I came into 2018 all big and bad, full of hope and excitement, with the word flourish as my guide. With a word like that, which means, to bloom, blossom, grow, or thrive, one might expect things to quickly start coming up roses.
That has not been the case. I’m only two months into the year and what I’m feeling would be better described as apathetic than excited, or motivated. I’m not doing all the things I hoped and believed I would.
Things feel more fragile and cracked and some days I don’t know what I know anymore. Something I’m learning though, is that when we feel God has given us a vision, it’s not always a straight line to get there. In fact, I think we could build a scriptural case to say that it almost never is.
Think of Abraham, Jacob, Moses and David. They all had destinies but they also had a lot of trouble, and a lot of themselves, to work out. I don’t compare myself to the fathers of our faith, but I will say it makes me feel a little better about my own sometimes crooked, sometimes circuitous, path.
The hope that I will live a flourishing life is still with me.
There’s another thing I’m learning: sometimes things have to blow up before they get better. A thing might need to absolutely fall apart, right down to the foundation, so it can be built back up, strong and secure. A seed must fall to the ground and die for the life inside it to begin to grow.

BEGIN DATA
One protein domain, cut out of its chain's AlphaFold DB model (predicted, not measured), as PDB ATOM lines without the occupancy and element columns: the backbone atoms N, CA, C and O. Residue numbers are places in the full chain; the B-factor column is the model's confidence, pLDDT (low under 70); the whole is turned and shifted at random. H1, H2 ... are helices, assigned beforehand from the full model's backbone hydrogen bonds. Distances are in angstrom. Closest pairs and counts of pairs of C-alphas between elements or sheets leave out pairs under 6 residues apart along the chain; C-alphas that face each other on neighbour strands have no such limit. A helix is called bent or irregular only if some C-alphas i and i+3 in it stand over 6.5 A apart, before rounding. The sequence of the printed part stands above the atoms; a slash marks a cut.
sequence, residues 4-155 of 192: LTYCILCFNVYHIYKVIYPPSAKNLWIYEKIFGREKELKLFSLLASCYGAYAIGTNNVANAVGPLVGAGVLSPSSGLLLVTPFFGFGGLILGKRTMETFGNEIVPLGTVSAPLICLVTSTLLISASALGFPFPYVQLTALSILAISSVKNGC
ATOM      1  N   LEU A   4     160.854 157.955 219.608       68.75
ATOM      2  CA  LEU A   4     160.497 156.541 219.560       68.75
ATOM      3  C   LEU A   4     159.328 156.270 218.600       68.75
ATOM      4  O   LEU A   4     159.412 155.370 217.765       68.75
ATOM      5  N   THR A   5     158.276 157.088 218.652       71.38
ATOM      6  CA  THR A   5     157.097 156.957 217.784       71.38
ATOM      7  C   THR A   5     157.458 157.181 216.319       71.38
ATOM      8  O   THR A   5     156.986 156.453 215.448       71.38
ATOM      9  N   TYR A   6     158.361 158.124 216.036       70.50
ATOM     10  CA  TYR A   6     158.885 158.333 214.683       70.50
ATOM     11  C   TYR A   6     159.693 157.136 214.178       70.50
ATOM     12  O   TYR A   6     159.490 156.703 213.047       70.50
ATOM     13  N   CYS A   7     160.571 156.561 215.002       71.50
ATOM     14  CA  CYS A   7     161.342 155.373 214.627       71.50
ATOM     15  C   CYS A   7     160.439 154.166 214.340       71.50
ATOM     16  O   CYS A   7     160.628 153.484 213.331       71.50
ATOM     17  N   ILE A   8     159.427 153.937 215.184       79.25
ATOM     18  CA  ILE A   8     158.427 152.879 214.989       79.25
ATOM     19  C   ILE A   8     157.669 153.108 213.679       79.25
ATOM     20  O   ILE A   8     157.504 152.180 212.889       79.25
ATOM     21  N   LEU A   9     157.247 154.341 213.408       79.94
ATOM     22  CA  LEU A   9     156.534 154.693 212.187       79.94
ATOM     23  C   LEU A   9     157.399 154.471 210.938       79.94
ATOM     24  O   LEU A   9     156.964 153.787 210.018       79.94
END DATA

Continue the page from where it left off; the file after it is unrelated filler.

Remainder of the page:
Today I see hope like a nutrient inside that seed. We go around talking about hope, claiming we have it, but usually that’s on our good days. We quote selected Bible verses to others who need them, feeling like we have this hope thing under control.
The thing is we don’t know whether we really have hope until things get hard. When we need hope, is it still there? Do we trust God, really? I think there’s a grace that comes only when it’s needed. Jesus told us not to borrow tomorrow’s trouble. There’s enough for today, right? That’s a way of saying, you don’t have grace to bear what isn’t happening today. When the time comes, it will be there.
The seed has to go down to the dust for life to come forth. We may die a thousand little deaths during our lives because there is so much standing between us and the image of Christ which is being formed in us.
So, while I don’t have answers to all my questions, and some days I’m not sure I know which end is up, what does remain secure is my hope. My hope is the straight line in the midst of what looks like a child’s scribbles on paper.
I am moving toward a flourishing life. He will take me there. God is a good gardener, who prunes, cuts back, transplants, and knows what His plants need. He is cultivating beauty and fruitfulness where things have been barren; there’s a method to what feels like madness.
As He tosses another seed to the ground, and it lays dying, I remember: it must die to flourish. And hope will sustain it.